There was something between his feet, some piece of litter that seemed to be stuck to the ground. Isaac leaned forward for a closer look. A used condom, like the shed skin of some fat snake, lay where it had fallen. Here, against this very wall, under cover of darkness, or perhaps in the first light of dawn, a couple had been together. He felt a shudder of revulsion, and moved away, certain that the soles of his trainers were sticking to the tacky residue on the pavement. Half way down the stairs that led to the beach – filthy stairs, the edges cracked and broken, metal banisters rusted away by salt air – there lay the torn, discarded remains of a porno mag, tossed over the wall by a guilty reader, the pages now thick with sea water, the ink faded, but the images still clear, huge women pressing their breasts together with their upper arms while their hands foraged around below.”
Grim is a tale of the supernatural and macabre, set amidst the caravan parks and amusement arcades of a typical English coastal resort, in which Russell must risk everything to save his disturbed, lonely son Isaac before insatiable powers of evil claim and consume him. A damned good read it is, though it may not go down well with the Norfolk Tourist Board.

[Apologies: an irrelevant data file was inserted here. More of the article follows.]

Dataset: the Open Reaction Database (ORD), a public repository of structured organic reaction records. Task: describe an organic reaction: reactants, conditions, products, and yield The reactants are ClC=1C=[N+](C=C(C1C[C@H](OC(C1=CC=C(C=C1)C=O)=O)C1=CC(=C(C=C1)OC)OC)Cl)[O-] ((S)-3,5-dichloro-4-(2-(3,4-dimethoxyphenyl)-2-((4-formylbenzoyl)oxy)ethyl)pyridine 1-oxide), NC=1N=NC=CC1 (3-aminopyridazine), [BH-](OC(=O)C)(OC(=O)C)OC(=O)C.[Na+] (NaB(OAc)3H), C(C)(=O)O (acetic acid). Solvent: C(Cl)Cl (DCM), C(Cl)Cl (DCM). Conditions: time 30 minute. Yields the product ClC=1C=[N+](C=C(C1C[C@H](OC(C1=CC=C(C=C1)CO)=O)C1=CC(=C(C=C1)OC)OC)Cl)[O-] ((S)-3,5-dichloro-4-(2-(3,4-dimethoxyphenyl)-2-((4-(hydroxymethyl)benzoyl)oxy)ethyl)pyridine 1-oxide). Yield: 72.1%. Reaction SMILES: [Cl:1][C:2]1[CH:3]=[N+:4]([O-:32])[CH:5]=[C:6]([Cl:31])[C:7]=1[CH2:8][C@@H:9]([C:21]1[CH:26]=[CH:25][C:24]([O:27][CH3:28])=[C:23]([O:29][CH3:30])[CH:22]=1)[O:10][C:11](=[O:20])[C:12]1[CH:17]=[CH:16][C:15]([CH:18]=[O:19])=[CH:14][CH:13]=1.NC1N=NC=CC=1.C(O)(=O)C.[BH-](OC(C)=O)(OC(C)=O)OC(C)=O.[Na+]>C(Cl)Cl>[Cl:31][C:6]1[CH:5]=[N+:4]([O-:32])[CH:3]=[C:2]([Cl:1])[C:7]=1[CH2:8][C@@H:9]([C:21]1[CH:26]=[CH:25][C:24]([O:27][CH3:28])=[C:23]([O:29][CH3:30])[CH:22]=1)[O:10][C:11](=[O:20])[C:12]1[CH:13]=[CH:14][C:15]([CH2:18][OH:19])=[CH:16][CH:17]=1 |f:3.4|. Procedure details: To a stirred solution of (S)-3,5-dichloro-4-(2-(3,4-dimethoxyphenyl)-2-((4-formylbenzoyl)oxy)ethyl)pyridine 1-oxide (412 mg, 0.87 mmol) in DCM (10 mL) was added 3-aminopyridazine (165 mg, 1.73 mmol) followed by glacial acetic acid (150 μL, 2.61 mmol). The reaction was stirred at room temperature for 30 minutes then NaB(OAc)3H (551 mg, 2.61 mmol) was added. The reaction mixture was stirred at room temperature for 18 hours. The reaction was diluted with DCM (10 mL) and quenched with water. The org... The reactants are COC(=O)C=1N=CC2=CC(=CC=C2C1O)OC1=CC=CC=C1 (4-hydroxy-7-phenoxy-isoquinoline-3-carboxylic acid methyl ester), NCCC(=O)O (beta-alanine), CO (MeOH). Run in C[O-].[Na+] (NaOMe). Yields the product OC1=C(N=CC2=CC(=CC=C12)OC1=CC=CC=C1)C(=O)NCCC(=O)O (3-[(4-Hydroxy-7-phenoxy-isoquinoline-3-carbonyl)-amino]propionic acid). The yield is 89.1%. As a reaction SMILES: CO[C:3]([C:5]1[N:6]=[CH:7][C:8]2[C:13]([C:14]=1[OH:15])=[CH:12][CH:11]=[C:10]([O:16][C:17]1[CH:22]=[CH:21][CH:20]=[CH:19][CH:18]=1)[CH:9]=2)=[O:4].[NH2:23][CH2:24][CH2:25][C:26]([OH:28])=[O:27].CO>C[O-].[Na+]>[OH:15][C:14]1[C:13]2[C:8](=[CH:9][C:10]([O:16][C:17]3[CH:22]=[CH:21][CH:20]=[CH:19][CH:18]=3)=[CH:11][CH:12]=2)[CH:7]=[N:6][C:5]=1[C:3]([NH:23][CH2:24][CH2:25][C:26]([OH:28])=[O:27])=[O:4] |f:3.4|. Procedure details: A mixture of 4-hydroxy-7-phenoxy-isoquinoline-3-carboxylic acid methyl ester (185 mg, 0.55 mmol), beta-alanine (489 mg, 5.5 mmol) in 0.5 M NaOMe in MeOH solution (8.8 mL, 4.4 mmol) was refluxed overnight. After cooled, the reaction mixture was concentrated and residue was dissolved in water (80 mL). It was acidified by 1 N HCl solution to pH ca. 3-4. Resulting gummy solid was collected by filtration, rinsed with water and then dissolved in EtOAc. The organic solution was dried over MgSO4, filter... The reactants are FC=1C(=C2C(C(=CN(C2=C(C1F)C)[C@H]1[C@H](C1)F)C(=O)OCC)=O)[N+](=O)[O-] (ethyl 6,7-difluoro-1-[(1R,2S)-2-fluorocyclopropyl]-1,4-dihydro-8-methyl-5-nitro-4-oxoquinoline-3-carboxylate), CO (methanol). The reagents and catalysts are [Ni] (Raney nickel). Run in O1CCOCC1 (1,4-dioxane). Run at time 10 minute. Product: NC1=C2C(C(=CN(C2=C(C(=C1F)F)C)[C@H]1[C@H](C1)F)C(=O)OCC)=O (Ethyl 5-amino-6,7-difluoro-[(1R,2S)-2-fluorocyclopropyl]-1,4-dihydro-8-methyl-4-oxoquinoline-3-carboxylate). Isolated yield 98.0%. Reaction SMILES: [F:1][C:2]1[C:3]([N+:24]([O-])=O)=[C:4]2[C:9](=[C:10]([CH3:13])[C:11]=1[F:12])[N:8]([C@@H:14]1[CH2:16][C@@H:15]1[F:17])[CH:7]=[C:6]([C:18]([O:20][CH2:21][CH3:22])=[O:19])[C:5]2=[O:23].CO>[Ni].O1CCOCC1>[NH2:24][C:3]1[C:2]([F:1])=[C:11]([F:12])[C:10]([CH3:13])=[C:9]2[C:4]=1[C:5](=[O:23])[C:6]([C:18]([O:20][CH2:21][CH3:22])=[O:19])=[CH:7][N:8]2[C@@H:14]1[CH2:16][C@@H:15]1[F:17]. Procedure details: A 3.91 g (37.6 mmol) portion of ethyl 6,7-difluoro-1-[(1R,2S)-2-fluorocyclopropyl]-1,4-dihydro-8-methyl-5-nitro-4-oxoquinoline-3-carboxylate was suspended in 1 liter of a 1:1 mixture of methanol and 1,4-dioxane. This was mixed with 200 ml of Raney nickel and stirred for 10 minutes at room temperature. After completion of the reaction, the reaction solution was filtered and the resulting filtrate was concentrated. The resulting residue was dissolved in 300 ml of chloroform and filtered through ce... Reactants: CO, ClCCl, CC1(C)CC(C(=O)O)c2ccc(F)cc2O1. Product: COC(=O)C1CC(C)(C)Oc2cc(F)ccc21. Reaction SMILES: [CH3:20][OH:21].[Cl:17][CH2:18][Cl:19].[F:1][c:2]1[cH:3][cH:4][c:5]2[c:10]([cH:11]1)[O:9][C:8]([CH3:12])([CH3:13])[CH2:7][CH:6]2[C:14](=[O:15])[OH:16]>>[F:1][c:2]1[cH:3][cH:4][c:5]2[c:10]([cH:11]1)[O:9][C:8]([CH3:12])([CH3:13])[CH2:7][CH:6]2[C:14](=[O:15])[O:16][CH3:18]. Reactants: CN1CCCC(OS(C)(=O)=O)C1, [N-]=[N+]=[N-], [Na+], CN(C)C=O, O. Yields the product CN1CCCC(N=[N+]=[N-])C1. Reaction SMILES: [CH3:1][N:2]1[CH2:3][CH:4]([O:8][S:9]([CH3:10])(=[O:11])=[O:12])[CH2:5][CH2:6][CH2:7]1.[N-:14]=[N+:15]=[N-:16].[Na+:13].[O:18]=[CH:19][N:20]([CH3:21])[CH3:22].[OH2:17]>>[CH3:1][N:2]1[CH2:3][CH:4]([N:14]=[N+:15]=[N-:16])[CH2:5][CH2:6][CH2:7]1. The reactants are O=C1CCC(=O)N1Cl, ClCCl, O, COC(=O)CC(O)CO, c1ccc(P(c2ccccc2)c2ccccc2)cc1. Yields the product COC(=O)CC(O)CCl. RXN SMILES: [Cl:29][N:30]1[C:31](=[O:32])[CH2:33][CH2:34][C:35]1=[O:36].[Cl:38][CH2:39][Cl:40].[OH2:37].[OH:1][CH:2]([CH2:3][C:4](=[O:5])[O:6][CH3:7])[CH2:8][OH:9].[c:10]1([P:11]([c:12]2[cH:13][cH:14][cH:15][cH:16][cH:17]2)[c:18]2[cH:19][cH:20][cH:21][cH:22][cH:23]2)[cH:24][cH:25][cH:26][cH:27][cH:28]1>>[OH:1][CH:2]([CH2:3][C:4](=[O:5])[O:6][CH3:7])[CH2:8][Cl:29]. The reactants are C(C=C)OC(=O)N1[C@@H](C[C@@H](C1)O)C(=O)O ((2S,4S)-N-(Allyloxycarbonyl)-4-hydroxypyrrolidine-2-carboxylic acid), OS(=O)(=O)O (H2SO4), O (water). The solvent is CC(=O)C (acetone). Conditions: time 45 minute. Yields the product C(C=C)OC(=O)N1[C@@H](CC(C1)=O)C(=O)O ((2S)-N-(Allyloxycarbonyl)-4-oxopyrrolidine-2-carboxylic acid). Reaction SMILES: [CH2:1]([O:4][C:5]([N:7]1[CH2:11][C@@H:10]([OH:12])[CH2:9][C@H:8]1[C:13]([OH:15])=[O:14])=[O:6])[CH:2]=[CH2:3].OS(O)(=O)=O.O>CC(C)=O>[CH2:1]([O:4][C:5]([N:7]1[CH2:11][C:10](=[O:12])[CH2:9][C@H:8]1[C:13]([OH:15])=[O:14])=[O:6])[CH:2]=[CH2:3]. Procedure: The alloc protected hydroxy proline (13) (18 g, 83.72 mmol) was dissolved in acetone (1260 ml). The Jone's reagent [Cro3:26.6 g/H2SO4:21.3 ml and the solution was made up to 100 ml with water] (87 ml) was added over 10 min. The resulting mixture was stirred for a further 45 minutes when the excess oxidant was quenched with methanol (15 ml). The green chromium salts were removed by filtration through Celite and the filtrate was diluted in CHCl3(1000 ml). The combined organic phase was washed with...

This review was written for the New York Journal of Books and is reproduced here with their kind permission
1334 BCE: Akhenaten the Sun-Pharaoh rules supreme in Egypt. The young Tutankhamun is groomed to be his successor. But then Akhenaten disappears and his legacy is seemingly swallowed up by the sands that lie under modern Cairo and the great pyramids of Giza . . .
ACE 1885: A half-crazed man appears claiming to know of a vast lost labyrinth beneath modern Cairo, of canals and palaces and tombs. His story won’t be believed for almost 30 years, with the discovery of Tutankhamun’s tomb in 1924.
Present day: Jack Howard and his team are excavating one of the most amazing underwater sites they have ever encountered. They hear the story of the crazed engineer. What follows is a rollercoaster ride of adventure and action, as they dive into the Nile into a world three thousand years back in history, inhabited by a people who have sworn to guard the greatest secret of all time. . .
If only. Anyone who has read previous books by Dr. Gibbins will be left wondering what has gone wrong. The title of the book—and indeed the blurb—suggests a story very much about a pharaoh and amazing underwater encounters. The reality is quite different.